Hamlin, Elinor Catherine

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MB BS 1946 MD honoris causa 2005 FRCOG (Eng) ad eundem FRANZCOG (Aust) FRCS (Eng) Honorary FACS (America) Honorary

Catherine Hamlin, with her late husband Reginald, co-founded the Addis Ababa Fistula Hospital in Ethiopia in 1974. This hospital has now treated more than 26,000 girls suffering from fistulas and other birth injuries.

After graduating from the Faculty of Medicine, Catherine became House Surgeon at St Joseph’s and St George’s Hospitals. In 1948, she was appointed Senior Resident Medical Officer at the Crown Street Women’s Hospital, where she remained until 1953. There she met and married Dr Reginald Hamlin. Together, in 1958, they answered an advertisement for an obstetrician and gynaecologist to establish a Midwifery School in the General Hospital in Addis Ababa. Initially, they went to Addis Ababa for three years. However, the Hamlins soon became aware of the plight of hundreds of ‘fistula women’.

Catherine described the cause of the fistula as being: the agonising journeys to hospital faced by many patients from remote areas, including a typical two-day walk to the nearest road followed by lengthy travel by bus; a labour of four, six or even 10 days followed by a stillbirth; and the devastating injuries caused by obstructed labour. These are patients who are the unfortunate 5 per cent of all labouring women who suffer an obstructed labour.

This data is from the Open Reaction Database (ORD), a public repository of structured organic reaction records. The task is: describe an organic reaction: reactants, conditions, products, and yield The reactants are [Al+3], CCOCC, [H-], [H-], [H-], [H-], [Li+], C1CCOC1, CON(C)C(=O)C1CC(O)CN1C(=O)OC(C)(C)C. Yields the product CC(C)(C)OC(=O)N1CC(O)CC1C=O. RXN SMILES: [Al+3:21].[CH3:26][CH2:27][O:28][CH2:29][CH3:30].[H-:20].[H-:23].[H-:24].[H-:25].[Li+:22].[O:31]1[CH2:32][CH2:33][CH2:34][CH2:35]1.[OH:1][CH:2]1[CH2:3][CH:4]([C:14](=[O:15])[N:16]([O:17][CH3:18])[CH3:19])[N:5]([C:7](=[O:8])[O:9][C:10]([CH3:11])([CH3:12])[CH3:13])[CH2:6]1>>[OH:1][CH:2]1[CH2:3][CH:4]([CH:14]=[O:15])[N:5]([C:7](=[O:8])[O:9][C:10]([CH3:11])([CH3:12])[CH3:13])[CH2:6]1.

[The Hamlins] were profoundly affected by their serious needs, and decided to stay in Addis Ababa and do something to help them. They were inspired by an American surgeon who in the 1850s demonstrated that these injuries could be cured. They were able to develop this delicate surgical technique to successfully repair fistulae caused by obstructed childbirth in 93 per cent of cases.

A fistula waiting hostel was built in the grounds of the Princess Tsehai Hospital to house patients, while waiting for a bed in the hospital. In the first year, fistula repairs were carried out on 32 women. By the third year 300 women had been healed. They perfected their surgical procedure. Each operation takes from about one to three hours to perform. As word spread that a cure for this condition was possible more and more patients arrived for surgery. There were not enough beds at the Princess Tsehai Hospital to treat them. The Hamlins decided that they must find a hospital for these “outcast” women, something that would be a sanctuary and a haven, where they would be welcomed and restored. The “Hamlin Fistula Research and Welfare Trust” was registered in Ethiopia. Land for the Hospital was purchased.

The first ward of the Addis Ababa Fistula Hospital was opened in 1974. Because the patients were so poor, treatment had to be given free of charge.[1]

When Reg Hamlin OBE died in 1993, Catherine pledged to continue the work they had begun together. Without his physical support however, there was a need for additional doctors.